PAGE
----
Speaking of infectious recipes, I caught this one from my friend Noel, who served this delicious soup to us last weekend for a light and quick pre-theater dinner. I consider it more than payback for giving him my husband’s recipe for sauteed kale.
When he gave me the recipe, Noel insisted that I had to make the soup using an immersion blender, a kitchen gadget I’d been resisting buying for a long time. When I asked why it was so critical, he used those four words that can make anyone buy anything – “It changed my life”. Now before you think I’m a sucker for hyperbole, you need to know that Noel is one of the most understated people I know. So to hear him use these words – well, I knew the time had come to give in to the immersion blender trend.
So now I can say it too – My immersion blender has changed my life.
I wonder how I ever made pureed soups without it. Actually, now that I’ve used this, it’s clear that what I was calling pureed was pure grit compared to the silky texture I am getting with this little baby. And it’s not even one of the better immersion blenders, just the cheapest I could find a the last-minute, since I decided rather late in the day what to make for dinner. If this is the low-end of immersion blenders, I can’t imagine what the high-end blenders can do…
I’m already making a list of soups I want to make with this thing – cauliflower soup being at the top of that list. If you have a soup recipe that I absolutely must try, do let me know. I just can’t wait to immerse myself in immersion blending again…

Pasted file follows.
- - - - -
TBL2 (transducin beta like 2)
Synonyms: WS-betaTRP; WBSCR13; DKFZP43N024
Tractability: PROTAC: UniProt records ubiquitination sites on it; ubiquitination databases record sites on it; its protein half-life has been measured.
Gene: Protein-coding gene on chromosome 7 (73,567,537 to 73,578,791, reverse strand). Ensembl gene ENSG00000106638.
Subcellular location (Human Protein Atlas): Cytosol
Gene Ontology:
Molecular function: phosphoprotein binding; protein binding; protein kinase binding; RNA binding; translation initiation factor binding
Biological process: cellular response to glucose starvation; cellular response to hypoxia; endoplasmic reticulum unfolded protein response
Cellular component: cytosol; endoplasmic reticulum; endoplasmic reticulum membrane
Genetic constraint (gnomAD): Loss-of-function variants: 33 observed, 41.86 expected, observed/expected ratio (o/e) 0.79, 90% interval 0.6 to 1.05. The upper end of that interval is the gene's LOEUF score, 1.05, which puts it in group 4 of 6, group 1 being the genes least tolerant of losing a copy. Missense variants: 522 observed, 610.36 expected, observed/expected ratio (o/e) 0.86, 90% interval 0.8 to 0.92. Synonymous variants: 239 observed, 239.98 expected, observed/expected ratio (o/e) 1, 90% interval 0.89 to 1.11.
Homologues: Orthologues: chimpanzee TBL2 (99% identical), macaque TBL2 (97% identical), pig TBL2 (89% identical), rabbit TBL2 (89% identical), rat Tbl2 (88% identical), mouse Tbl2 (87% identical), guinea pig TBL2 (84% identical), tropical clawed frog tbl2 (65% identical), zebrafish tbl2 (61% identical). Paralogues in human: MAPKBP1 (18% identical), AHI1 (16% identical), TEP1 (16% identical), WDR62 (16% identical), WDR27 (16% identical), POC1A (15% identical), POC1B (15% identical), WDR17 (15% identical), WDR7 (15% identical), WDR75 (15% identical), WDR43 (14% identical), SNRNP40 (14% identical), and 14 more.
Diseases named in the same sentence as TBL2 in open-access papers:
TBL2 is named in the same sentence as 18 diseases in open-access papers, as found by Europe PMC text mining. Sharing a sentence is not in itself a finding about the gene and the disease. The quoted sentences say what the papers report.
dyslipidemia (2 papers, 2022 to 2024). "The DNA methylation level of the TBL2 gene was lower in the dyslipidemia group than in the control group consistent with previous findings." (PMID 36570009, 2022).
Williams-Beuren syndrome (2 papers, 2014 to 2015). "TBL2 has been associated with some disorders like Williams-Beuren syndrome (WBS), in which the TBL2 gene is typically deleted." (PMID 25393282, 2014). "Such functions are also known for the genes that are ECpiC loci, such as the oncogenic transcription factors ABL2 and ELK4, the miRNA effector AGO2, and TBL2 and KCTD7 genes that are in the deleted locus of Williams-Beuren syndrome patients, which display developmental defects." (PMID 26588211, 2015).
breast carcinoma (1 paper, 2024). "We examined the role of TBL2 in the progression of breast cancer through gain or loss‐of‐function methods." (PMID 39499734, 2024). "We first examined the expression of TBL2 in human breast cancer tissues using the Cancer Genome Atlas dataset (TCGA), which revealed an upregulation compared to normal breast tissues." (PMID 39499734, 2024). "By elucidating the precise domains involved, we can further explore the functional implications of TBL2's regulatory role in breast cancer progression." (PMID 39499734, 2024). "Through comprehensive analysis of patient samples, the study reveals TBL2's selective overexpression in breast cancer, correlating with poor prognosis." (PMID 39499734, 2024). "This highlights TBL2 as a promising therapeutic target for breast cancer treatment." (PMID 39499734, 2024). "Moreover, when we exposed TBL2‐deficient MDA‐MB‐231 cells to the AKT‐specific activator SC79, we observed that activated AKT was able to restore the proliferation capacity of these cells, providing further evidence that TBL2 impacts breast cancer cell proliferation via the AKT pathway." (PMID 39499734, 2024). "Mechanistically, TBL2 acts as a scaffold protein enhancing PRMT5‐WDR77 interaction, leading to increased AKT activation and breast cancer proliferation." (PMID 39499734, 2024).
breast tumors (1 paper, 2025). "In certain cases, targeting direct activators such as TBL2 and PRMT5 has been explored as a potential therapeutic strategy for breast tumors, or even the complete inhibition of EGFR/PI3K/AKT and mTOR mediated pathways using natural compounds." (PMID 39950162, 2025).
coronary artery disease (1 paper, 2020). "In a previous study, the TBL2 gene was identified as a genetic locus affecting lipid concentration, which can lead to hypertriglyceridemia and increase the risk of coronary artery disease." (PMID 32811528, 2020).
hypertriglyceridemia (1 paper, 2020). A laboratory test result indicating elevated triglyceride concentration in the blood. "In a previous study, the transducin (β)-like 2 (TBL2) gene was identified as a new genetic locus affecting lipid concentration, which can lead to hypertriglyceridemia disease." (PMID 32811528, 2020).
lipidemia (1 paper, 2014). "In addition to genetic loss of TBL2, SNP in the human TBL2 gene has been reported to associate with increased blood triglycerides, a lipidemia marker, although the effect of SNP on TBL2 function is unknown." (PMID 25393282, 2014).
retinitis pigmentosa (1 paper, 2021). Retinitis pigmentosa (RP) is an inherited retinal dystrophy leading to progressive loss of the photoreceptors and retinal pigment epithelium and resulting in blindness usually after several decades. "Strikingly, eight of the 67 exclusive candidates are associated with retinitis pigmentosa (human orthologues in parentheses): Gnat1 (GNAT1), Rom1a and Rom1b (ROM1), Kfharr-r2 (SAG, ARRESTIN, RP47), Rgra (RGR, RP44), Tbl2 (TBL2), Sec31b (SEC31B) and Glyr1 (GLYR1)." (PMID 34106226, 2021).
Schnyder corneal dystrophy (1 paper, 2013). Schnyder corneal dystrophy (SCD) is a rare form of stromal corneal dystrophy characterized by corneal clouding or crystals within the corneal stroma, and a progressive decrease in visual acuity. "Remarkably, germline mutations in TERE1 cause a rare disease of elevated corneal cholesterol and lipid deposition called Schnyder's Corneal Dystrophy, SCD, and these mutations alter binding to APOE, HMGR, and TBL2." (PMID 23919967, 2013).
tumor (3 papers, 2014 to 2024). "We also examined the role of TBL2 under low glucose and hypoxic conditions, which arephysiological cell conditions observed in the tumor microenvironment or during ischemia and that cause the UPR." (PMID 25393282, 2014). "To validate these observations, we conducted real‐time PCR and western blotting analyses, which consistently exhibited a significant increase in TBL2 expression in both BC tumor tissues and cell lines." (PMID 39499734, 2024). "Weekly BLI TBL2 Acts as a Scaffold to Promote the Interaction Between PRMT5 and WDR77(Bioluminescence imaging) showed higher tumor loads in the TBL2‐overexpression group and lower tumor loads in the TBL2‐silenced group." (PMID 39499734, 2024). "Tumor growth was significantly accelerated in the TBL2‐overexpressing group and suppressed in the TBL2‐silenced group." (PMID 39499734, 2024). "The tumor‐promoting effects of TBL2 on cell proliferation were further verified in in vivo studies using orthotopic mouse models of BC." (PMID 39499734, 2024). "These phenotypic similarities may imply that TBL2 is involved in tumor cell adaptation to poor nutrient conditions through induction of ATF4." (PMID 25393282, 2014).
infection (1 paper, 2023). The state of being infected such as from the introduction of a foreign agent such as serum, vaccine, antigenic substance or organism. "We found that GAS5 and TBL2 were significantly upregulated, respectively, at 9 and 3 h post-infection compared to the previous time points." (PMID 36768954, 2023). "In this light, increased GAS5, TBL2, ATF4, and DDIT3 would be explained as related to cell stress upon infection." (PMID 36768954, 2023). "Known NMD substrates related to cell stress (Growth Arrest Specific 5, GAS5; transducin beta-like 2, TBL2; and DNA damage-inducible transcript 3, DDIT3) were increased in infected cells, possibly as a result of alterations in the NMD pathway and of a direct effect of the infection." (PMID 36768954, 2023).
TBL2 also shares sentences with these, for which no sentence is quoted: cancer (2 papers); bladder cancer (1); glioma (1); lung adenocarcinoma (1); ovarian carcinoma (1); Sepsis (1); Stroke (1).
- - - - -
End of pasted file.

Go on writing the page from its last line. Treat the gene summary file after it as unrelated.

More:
Creamy Tuscan White Bean Soup
This recipe is adapted from Short on Time: Fabulous Food Faster, a book in the Kosher by Design series by Susie Fishbein. If you’re long on time, and want a lower sodium content, you can use dried instead of canned beans – just increase the cooking time to 1 – 1 1/2 hours, and hold the puree till the end when the beans are cooked. Canned beans are higher in sodium than dried beans, although you can reduce the sodium content of canned beans by rinsing them well or using low- or no-sodium brands. (Eden and Whole Foods brands are no salt added beans; Goya also has a low sodium brand)
- 2 tbsp olive oil
- 1 large onion, diced
- 4 cloves garlic, sliced
- 2 sprigs of fresh thyme
- 1 tsp ground coriander
- 1/2 tsp ground cumin
- 1/4 tsp cayenne pepper
- 4 – 15 ounce cans cannellini beans, drained and rinsed well
- 6 cups chicken stock, veggie stock or water (I also added a little water at the end to thin the soup a bit.)
- 1 tbsp dry sherry
- Sea salt
- 4 tbsp butter
- Fresh parsley or thyme for garnish
- French bread toasts (recipe follows)
Heat the oil in a large soup pot over medium heat. Add onion and cook till translucent, 3-5 minutes. Add garlic and thyme and cook for another 2 minutes, being careful not to burn the garlic. Add the coriander, cumin and cayenne pepper and cook for another minute to allow the spices to start to toast and become aromatic. Add the beans, stock, sherry and 1 tsp salt. Using an immersion blender, puree the soup in the pot till smooth. Allow to cook another 10 minutes for the flavors to develop. Add more salt to taste if needed. Serve garnished with parsley and with French Baguette Toasts on the side. Reheats well the second day, but you’ll need to add a little water or stock to thin it out.
French Baguette Toasts
- 1 demi-baguette
- olive oil
- Salt and pepper.
- Grated parmesan (optional)
Preheat oven to 400 degrees fahrenheit. Slice the baguette into 1 inch slices. Arrange on a cookie sheet. Brush lightly on one side with olive oil. Sprinkle with grated parmesan cheese (optional). Toast for 6-8 minutes in the middle rack of the oven.